It's been a rough summer for track and field, with drug scandals and injuries taking several players out of contention for the IAAF World Championships. But the sport's biggest name, Usain Bolt, is on his marks for this year's edition of the biennial event, August 10—18 in Moscow (airing daily on Universal Sports and NBC, see full schedule below).
The six-time Olympic gold medalist got off to a shaky start this season with a June loss to American Justin Gatlin at an invitational meet in Rome. NBC/Universal Sports analyst Ato Boldon cites other commitments for diluting the Jamaican's training, but he's confident Bolt will step up. "When it's time for a championship," Boldon says, "his management locks out a period of time, really the only time of the year, when he can have really good consistent and continuous training."
In Moscow, Bolt will look to reclaim the 100-meter-dash title he lost in 2011 (when he was disqualified for a false start) and win gold for the third consecutive time in the 200 and 4x100 relay. He set the current world record in the 100 (9.58 seconds) and 200 (19.19) at the 2009 IAAF championships.
The 100 is the highlight of the meet's opening weekend and Boldon believes that if Bolt can get off to a good start, his challengers — led by Gatlin and Bolt's countryman Nesta Carter — will be battling for the silver. "When Bolt is on form, no one ever gets far enough ahead in the early going to bother his race strategy much," says the Emmy-nominated Boldon, the 1997 world champion in the 200 and a four-time Olympic medalist. "His final 50 meters are the best there has ever been, and it has bailed him out of a ton of bad races."
The women's 100 promises to be much more competitive. Defending champion Carmelita Jeter of the United States struggled with injuries earlier in the season, but appears to be getting back to top form. Jamaican Shelly-Ann Fraser-Pryce has shown that she knows how to perform on the biggest stage, having won the last two Olympic gold medals in the event.
"I think Shelly-Ann Fraser-Pryce is the favorite until we see different," Boldon says, "but different might be in the form of Blessing Okagbare, who I think is going to have a breakout world championships." The Nigerian (who competed for the University of Texas-El Paso) has been having a sensational season, setting an African record in the 100 (10.79) last month to beat Fraser-Pryce at a meet in London. The Olympic bronze medalist in the long jump back in 2008, Okagbare's sprinting has become more consistent this summer. Notes Boldon: "She doesn't decelerate as much at the end of her races, which means she's always coming on with a furious rush." The final is scheduled for Monday, Aug. 12.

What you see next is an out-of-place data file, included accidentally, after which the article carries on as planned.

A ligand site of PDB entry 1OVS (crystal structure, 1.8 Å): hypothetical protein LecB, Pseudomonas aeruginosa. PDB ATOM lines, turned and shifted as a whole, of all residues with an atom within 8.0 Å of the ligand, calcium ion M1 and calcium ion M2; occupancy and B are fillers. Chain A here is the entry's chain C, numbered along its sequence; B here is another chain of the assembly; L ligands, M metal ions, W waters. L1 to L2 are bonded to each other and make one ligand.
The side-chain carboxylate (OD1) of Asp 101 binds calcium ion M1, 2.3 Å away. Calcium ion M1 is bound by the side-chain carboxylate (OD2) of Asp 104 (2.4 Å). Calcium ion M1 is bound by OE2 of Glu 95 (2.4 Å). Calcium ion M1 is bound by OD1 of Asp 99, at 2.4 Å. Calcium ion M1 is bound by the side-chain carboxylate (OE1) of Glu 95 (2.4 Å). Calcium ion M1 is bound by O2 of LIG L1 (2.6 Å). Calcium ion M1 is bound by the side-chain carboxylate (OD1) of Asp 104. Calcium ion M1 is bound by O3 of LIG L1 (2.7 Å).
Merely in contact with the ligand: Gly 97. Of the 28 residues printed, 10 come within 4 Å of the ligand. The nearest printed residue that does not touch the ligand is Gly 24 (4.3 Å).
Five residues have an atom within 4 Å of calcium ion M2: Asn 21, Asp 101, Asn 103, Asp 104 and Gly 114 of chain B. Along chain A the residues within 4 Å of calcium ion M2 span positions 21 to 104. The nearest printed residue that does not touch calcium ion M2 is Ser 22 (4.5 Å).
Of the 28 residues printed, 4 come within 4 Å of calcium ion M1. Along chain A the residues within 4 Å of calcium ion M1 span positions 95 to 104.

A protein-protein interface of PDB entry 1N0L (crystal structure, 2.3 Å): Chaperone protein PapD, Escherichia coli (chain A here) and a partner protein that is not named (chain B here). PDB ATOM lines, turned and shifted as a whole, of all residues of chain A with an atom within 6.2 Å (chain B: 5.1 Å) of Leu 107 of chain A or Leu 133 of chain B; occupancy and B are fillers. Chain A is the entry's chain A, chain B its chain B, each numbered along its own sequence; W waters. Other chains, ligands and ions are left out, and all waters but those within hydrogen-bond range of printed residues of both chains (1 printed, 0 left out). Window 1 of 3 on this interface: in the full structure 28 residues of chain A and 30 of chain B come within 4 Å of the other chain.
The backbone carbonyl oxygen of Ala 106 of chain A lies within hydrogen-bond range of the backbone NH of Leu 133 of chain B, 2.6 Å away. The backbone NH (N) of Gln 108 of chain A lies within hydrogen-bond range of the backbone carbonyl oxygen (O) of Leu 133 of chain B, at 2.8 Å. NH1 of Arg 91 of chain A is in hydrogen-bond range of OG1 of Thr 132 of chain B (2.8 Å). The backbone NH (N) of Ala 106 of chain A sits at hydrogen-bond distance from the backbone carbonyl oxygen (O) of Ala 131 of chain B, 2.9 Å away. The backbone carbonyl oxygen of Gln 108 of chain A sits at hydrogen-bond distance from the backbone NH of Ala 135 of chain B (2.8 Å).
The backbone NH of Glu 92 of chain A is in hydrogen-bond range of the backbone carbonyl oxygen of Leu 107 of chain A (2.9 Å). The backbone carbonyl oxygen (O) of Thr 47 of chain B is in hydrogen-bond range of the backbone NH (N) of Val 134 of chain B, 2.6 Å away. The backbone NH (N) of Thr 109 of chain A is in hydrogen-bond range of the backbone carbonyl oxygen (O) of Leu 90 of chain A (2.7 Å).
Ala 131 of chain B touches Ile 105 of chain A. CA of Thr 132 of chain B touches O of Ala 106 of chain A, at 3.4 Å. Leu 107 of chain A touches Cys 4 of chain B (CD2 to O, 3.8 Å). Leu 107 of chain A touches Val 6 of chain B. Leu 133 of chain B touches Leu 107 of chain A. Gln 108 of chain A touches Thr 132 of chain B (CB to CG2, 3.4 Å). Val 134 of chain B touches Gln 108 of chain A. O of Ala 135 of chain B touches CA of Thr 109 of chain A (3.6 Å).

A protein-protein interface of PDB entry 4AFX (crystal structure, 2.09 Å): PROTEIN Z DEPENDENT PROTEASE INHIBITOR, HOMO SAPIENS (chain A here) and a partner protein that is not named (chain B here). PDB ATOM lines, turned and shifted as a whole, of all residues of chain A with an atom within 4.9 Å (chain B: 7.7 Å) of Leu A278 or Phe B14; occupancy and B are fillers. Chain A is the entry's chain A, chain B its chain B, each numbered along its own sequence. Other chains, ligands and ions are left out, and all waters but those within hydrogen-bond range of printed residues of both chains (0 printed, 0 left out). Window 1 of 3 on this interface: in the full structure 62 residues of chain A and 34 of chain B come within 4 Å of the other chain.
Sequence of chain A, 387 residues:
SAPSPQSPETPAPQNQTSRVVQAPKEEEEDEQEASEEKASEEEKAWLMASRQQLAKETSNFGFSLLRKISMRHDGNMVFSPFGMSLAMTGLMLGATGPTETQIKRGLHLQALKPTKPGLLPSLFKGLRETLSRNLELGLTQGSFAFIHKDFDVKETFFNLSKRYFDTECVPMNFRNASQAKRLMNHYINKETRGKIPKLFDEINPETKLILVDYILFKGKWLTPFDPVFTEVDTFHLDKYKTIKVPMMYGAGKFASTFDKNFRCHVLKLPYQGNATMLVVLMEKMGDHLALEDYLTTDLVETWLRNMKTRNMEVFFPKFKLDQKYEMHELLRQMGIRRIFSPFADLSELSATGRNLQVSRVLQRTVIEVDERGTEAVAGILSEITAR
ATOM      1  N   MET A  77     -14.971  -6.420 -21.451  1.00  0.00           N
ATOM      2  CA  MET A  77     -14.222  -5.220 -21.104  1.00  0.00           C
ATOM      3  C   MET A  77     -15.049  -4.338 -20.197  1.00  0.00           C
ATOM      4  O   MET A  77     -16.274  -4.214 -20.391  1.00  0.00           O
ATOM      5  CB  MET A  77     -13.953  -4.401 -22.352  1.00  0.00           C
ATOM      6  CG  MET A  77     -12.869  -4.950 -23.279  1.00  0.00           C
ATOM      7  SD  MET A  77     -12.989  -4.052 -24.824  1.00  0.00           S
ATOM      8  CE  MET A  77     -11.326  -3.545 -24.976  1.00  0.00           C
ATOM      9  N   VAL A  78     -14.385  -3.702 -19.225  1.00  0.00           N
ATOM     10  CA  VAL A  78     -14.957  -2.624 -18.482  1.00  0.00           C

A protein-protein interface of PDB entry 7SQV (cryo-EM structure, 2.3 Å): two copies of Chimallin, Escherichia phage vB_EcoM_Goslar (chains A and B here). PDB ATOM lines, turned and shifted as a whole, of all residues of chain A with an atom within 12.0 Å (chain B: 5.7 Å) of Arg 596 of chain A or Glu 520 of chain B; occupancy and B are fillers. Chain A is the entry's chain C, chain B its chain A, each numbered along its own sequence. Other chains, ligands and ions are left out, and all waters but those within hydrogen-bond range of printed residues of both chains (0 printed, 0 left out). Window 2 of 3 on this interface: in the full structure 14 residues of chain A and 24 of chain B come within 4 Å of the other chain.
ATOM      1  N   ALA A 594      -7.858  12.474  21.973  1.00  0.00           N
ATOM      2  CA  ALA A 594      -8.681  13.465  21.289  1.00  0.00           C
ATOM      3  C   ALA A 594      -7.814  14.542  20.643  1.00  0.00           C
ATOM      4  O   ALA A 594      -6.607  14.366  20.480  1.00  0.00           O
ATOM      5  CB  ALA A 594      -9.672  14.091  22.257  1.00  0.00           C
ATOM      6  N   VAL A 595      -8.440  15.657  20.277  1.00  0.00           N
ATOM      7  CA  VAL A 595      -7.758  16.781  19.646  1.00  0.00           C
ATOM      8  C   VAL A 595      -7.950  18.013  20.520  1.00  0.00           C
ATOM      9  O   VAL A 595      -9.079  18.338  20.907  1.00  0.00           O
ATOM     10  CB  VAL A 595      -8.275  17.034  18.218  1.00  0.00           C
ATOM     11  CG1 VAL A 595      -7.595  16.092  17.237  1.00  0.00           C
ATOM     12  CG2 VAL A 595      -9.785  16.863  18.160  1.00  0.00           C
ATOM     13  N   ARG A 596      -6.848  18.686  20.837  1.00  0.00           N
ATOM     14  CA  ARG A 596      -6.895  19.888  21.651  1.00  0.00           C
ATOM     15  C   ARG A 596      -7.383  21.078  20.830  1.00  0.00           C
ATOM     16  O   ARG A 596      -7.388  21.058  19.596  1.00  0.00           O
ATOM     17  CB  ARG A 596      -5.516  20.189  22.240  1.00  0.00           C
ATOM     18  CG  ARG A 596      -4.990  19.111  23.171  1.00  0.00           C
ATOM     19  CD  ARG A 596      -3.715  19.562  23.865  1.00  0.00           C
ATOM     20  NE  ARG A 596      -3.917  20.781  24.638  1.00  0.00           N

If you're lucky enough to have Universal Sports, there's plenty of live coverage (also streaming at universalsports.com for those who have the channel). If not, NBC has weekend shows. Here's the full TV schedule (all-times Eastern):
Saturday, Aug. 10 — 1:30am—5:30am, Universal Sports; 3:30pm—5:00pm, NBC
Sunday, Aug. 11 — 1:00—5:00am, Universal Sports; 12:30pm—2:00pm, NBC
Monday, Aug. 12 — 1:30am—4:30am, Universal Sports; 12:00pm—2:00pm, Universal Sports
Tuesday, Aug. 13 — 1:30am—5:30am, Universal Sports; 12:00pm—2:00pm, Universal Sports
Wednesday, Aug. 14 — 12:30am—4:00am, Universal Sports
Thursday, Aug. 15 — 1:30am—4:00am, Universal Sports; 11:30am—1:30pm, Universal Sports
Friday, Aug. 16 — 1:30am—4:00am, Universal Sports; 11:30am—1:30pm, Universal Sports
Saturday, Aug. 17 — 12:00pm—12:30pm, NBC; 12:30—2:30pm, Universal Sports; 2:30pm—4:00pm, NBC
Sunday, Aug. 18 — 2:30pm—4:00pm, NBC